Feuerbach’s philosophy may be seen as nihilistic; yet his perspective has more liberating and probative value. Without the evidence provided by modern science, Feuerbach exposed the contradictions within theology and modern philosophy. Dismissing biblical narratives, theological and philosophical rhetoric, Feuerbach placed our species back within a materialistic and naturalistic framework. Viewing the history of our species, the reconstruction of theistic explanations could be reduced to human psychological projections of our own humanity. This projection is necessitated by the natural processes stemming from our materialistically based consciousness. Relating to these anthropomorphic entities allows our species a sense of control over the uncontrollable or the inevitable end of existence. These facts do not deter from the quality of human existence; rather, they should be a source of strength and liberation. No longer should our species be a slave to its own projected multiplicity found in God. Our species should reclaim what it has freely given, our total humanity. Essentially, God is humankind’s own ideal ontological and teleological perspective in the process of actualization. This process should be reflected in a new philosophy.
Feuerbach’s claim that the task of the modern era was the realization and humanization of God would essentially negate over 2,000 years of philosophy and theology. Although empiricism began this transformation, modern philosophy had taken theological concepts into philosophy (for example, Descartes). Feuerbach had seen the need for another transformation, essentially a new philosophy as an outgrowth of the old. In the new philosophy, Feuerbach sees existence as love, and it is this love that will be the basis of the new philosophy. It will be the essence of feeling within consciousness that transforms the heart into mind. Love is the criteria of all being and reality, all of which should be turned into action. Necessitated by previous philosophical thought, Feuerbach states that the new philosophy had taken theology and dissolved theistic reason and heart into the very subject of anthropology. Thus, anthropology, combined with physiology, is seen as the universal science, beyond the revealing essences of humanity expressed in art, religion, and philosophy. It will be the understanding of the human predicament that will change love into human action. Conscious of our precarious material existence, Feuerbach’s hope is that in the process of reclaiming our humanity, the basis of existence, love, will express itself among all members within our community. This new philosophy was probably the basis of Feuerbach’s view on social change and equality. Ultimately, this new philosophy would act to continuously redefine our own ontological and teleological existence within a dynamic and evolving universe.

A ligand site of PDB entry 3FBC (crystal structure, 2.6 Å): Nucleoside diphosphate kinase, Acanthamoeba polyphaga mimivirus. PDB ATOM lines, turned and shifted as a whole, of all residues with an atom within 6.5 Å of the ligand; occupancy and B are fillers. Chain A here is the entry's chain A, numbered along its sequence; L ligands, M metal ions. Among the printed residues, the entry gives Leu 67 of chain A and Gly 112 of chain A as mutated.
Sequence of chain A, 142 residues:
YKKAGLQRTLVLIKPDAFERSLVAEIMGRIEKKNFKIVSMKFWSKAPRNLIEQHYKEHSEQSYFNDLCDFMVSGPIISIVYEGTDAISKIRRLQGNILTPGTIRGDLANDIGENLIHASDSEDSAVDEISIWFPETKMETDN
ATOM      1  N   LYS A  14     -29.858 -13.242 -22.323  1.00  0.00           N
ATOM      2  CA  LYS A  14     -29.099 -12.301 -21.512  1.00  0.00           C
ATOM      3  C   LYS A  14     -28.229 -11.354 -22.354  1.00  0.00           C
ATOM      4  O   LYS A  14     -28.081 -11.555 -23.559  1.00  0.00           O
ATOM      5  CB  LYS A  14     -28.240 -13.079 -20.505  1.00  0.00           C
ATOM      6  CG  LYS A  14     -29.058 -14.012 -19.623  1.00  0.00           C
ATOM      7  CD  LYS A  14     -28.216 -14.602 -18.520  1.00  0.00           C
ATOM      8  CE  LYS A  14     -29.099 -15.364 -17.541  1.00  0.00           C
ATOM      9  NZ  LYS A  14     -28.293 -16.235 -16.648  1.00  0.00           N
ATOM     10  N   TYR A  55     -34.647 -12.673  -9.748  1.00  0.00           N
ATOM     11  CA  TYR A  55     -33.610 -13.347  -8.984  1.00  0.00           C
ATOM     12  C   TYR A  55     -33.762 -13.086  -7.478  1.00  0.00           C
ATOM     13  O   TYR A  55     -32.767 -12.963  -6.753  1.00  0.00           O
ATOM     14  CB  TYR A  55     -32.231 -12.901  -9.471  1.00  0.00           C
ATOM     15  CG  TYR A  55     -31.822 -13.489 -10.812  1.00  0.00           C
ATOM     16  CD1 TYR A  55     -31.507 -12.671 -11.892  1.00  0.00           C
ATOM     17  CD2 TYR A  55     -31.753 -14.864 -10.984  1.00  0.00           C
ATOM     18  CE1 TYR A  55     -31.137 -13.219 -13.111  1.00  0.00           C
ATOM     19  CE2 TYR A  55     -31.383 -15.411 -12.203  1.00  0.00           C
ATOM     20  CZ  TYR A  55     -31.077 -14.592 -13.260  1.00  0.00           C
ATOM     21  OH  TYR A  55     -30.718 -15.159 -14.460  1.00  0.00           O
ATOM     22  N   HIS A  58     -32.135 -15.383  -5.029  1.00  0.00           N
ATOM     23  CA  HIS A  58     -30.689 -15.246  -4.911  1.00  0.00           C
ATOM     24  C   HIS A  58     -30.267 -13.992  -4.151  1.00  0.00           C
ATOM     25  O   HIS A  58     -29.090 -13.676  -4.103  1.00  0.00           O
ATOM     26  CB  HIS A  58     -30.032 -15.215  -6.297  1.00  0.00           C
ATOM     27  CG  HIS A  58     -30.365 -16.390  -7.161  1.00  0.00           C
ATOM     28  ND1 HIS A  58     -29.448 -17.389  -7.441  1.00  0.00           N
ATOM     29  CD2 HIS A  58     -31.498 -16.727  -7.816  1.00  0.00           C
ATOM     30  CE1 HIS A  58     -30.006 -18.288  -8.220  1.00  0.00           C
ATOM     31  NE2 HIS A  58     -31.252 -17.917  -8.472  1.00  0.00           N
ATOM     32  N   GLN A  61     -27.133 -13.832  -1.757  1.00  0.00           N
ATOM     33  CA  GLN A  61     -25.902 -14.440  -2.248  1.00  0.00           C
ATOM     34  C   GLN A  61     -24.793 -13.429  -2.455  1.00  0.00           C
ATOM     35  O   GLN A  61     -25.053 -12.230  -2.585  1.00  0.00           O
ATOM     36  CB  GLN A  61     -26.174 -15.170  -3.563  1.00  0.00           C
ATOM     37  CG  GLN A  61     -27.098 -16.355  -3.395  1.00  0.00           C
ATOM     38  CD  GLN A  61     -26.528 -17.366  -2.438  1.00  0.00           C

- Feuerbach, L. (1980). Thoughts on death and immortality. Berkeley: University of California Press.
- Feuerbach, L. (1986). Principles of the philosophy of the future. Indianapolis: Hackett.
- Feuerbach, L. (1989). The essence of Christianity. Amherst, NY: Prometheus Books.